Sam (Patrick Holt) and Sue (Honor Blackman) out riding with the Wakeford Wheelers.

We aim to be both ‘global’ and ‘local’ so no excuse for selecting another Yorkshire-based film. Like Holiday Camp, A Boy, a Girl and a Bike is a Gainsborough picture and as if to prove that British studios ran on genre/stock company lines in the late 1940s the same actor (Frank Martin) plays a card sharp/petty criminal duping young men just as he did in Holiday Camp. Diana Dors also has a minor (but now at least speaking) role and this film is now being marketed as part of the ‘Diana Dors DVD Collection’ – not quite a breach of ‘trade descriptions’ but pretty close. In fact the stars of the film are John McCallum and Honor Blackman. McCallum was an Australian actor working for Rank who starred opposite Googie Withers in two Ealing pictures, The Loves of Joanna Godden and It Always Rains on Sunday (both 1947) – and then married her. Honor Blackman has been a fixture on UK TV for more than fifty years and is probably best known as the first star of The Avengers (Mrs Cathy Gale 1962-4) and then as ‘Pussy Galore’ in the Bond film, Goldfinger (1964). It’s an indictment of the Rank ‘charm school’ for young female ‘starlets’ that they never really gave Blackman the chances she deserved in the late 1940s and early 1950s. In this film she is beautiful, intelligent and altogether devastating. (She still looks pretty good in her more recent appearances at 80 and beyond – see the numerous tributes on YouTube).

John McCallum and Honor Blackman

The title of the film follows the Ronseal advert and offers what it says on the tin, though there are several girls, several boys and a lot of bikes. (I’m guessing that Jean-Luc Godard was not thinking of this film when he made his famous comment about a girl and a gun.) The film features two of the main leisure activities for young working-class Brits in the late 1940s – dancing and cycling (the other was visiting the cinema). It’s surprising that there aren’t more films featuring the two activities (they do come together again in Ealing’s Dance Hall the following year). The setting is a fictitious Yorkshire mill town called ‘Wakeford’ and the principal characters are all members of the ‘Wakeford Wheelers’. Sue (Honor Blackman) and Sam (Patrick Holt) are informally engaged to be married but haven’t found anywhere to live. One day David (John McCallum), son of a local bigwig, drives arrogantly past the Wheelers on a country road and then meets Sue again. Smitten with her he joins the club and pursues her in earnest – to the dismay of Sam. This is an age-old British plot line, especially in Northern English stories – Sue is after all a ‘mill girl’. Blackman does a reasonable accent for a Londoner but she is rather glamorous. There are several sub-plots. One deals with a road race (entitled the ‘North British Road Race’ – only a southern scriptwriter could have come up with that as the ‘North British’ are the Scots and this should have been the North of England Road Race), another involves the club secretary and a war widow with teenage children, and a third involves an Army deserter. The widow’s son (played by a young Anthony Newley) is the youth duped by Frank and his story involves a minor crime. The script is actually by Ted Willis who would go on to become one of the most prolific writers of film and television drama in the UK through the 1950s until the 1980s. The cast includes several other well-known names from British Cinema including Leslie Dwyer, Maurice Denham (as the villain), Megs Jenkins (as the widow) and Thora Hird as Sue’s mum.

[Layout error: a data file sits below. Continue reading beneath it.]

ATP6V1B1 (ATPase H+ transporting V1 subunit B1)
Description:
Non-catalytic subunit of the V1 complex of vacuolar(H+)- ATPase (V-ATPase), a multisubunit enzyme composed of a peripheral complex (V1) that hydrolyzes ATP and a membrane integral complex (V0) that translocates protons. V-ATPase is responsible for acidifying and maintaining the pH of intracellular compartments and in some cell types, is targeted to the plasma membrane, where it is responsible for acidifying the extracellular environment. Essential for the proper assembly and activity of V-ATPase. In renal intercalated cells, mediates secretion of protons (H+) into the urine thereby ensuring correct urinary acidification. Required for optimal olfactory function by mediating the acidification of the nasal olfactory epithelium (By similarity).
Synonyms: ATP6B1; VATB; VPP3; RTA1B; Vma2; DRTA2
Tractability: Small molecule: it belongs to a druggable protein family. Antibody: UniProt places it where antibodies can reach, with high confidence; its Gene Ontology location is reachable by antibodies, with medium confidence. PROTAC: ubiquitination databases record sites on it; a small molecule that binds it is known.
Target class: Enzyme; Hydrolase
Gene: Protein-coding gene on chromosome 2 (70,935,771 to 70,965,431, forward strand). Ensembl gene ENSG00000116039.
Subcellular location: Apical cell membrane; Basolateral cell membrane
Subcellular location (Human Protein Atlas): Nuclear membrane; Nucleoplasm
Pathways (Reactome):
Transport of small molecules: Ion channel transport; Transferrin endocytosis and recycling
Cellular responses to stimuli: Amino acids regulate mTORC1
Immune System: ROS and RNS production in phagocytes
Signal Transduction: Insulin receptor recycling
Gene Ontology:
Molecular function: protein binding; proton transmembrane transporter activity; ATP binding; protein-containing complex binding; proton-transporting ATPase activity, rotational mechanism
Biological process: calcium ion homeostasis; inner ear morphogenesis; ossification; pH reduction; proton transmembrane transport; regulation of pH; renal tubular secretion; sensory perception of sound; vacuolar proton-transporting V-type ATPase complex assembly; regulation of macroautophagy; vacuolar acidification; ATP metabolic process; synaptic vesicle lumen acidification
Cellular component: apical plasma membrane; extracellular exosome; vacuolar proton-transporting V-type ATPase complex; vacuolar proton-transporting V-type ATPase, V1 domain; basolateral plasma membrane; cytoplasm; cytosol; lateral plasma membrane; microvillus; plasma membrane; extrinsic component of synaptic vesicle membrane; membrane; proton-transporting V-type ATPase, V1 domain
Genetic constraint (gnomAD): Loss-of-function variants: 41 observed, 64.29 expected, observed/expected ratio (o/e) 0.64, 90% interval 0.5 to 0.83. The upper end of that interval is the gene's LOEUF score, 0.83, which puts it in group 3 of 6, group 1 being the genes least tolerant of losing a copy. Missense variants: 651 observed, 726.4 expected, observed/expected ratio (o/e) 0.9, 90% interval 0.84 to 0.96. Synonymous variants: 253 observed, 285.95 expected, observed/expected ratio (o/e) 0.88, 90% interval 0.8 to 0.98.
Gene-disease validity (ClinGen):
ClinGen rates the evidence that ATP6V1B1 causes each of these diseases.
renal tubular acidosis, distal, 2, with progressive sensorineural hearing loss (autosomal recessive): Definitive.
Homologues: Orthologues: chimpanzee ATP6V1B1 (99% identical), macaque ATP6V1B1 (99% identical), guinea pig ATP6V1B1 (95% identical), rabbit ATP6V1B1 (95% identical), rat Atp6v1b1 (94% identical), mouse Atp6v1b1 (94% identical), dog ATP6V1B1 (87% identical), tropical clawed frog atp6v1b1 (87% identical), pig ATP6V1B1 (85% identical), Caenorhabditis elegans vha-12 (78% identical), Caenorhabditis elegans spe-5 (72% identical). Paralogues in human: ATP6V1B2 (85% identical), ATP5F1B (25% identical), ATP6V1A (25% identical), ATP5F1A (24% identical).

For me the pleasures in the film are two-fold. One is undoubtedly the location footage which seems to be mainly shot in Calderdale, around Hebden Bridge (where the film has been screened several times in recent years, I think), but also in upper Wharfedale and around Malham (the very distinctive limestone pavement is a giveaway). The second pleasure is in the celebration of collectivism in the form of the cycling club – working together to help each other. If only it were possible now to see such a celebration of organised working-class culture. Cycling clubs were a key part of British working-class culture, especially in the labour movement as this archive feature about the Clarion clubs established in the late 19th century reveals – I didn’t know that Sylvia Pankurst was once in the Manchester Clarion Club. ‘Wheelers’ was the common name of most of the non-political clubs which were, and still are, a feature of Northern towns and cities. My nearest club was founded in 1929 and the famous Manchester Wheelers Club was founded in 1883.

A Boy A Girl and A Bike works well as an entertaining story with a resolution satisfyingly true to the optimism of the period. The location photography is a major bonus and the playing is generally very good. If a new audience gets to see the film because of the Diana Dors tag that’s fine and I hope that they enjoy a film from the high point of the British film industry as a commercial venture.